Thursday, September 13, 2012
SUNRISE (1927) Janet Gaynor Meets F. W. Murnau
SUNRISE: A Song of Two Humans, also known as SUNRISE, is a 1927 American silent film directed by German film director F. W. Murnau. The story was adapted by Carl Mayer from the short story "Die Reise nach Tilsit" ("A Trip to Tilsit") by Hermann Sudermann.
SUNRISE won an Academy Award for Unique and Artistic Production at the first ever Academy Awards ceremony in 1929. In 1937, SUNRISE's original negative was destroyed in a nitrate fire. A new negative was created from a surviving print. In 1989, this film was deemed "culturally, historically, or aesthetically significant" by the United States Library of Congress and selected for preservation in the National Film Registry. In a 2002 critics' poll for the British Film Institute, SUNRISE was named the seventh-best film in the history of motion pictures, tied with Battleship Potemkin.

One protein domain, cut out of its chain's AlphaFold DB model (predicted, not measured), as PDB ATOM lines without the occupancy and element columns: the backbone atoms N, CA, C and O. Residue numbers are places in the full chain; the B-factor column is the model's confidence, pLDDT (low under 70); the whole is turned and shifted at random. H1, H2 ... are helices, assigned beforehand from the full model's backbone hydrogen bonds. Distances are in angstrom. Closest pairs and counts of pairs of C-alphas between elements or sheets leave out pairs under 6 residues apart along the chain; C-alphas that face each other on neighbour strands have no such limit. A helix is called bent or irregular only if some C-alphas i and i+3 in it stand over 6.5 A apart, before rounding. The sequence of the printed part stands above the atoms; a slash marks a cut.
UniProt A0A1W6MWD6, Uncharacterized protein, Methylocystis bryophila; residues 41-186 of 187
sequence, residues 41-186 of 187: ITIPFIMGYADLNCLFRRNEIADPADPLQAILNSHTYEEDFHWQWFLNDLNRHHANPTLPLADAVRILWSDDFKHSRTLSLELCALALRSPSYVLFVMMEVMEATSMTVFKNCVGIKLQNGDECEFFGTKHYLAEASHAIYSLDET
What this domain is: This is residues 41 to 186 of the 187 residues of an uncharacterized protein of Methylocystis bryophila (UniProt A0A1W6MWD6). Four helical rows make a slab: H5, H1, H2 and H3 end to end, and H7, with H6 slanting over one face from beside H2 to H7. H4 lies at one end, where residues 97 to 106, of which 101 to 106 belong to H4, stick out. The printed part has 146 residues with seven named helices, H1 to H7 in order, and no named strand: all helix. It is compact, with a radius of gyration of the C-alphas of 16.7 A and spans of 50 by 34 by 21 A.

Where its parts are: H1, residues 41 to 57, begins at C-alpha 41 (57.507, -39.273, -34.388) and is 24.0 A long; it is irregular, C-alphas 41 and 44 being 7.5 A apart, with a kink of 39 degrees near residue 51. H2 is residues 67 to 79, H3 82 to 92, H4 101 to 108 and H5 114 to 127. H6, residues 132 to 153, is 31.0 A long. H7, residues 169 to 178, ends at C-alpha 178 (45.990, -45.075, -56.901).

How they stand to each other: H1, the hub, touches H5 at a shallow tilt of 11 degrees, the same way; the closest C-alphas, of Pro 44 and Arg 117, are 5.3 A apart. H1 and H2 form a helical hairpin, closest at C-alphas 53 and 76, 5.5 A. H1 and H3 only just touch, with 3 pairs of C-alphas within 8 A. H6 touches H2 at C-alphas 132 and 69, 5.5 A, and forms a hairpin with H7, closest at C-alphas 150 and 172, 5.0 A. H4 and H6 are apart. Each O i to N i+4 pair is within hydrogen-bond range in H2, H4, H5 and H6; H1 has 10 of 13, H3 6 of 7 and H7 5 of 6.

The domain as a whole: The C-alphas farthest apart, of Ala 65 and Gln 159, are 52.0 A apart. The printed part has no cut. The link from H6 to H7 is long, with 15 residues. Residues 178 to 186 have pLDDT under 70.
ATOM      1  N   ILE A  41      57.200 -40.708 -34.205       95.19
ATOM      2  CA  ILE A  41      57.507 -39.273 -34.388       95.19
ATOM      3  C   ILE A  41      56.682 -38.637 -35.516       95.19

In 2007, the film was chosen #82 on the 10th anniversary update of the American Film Institute's 100 Years... 100 Movies list of great films. SUNRISE is one of the first with a soundtrack of music and sound effects recorded in the then-new Fox Movietone sound-on-film system. Much of the exterior shooting was done at Lake Arrowhead, California.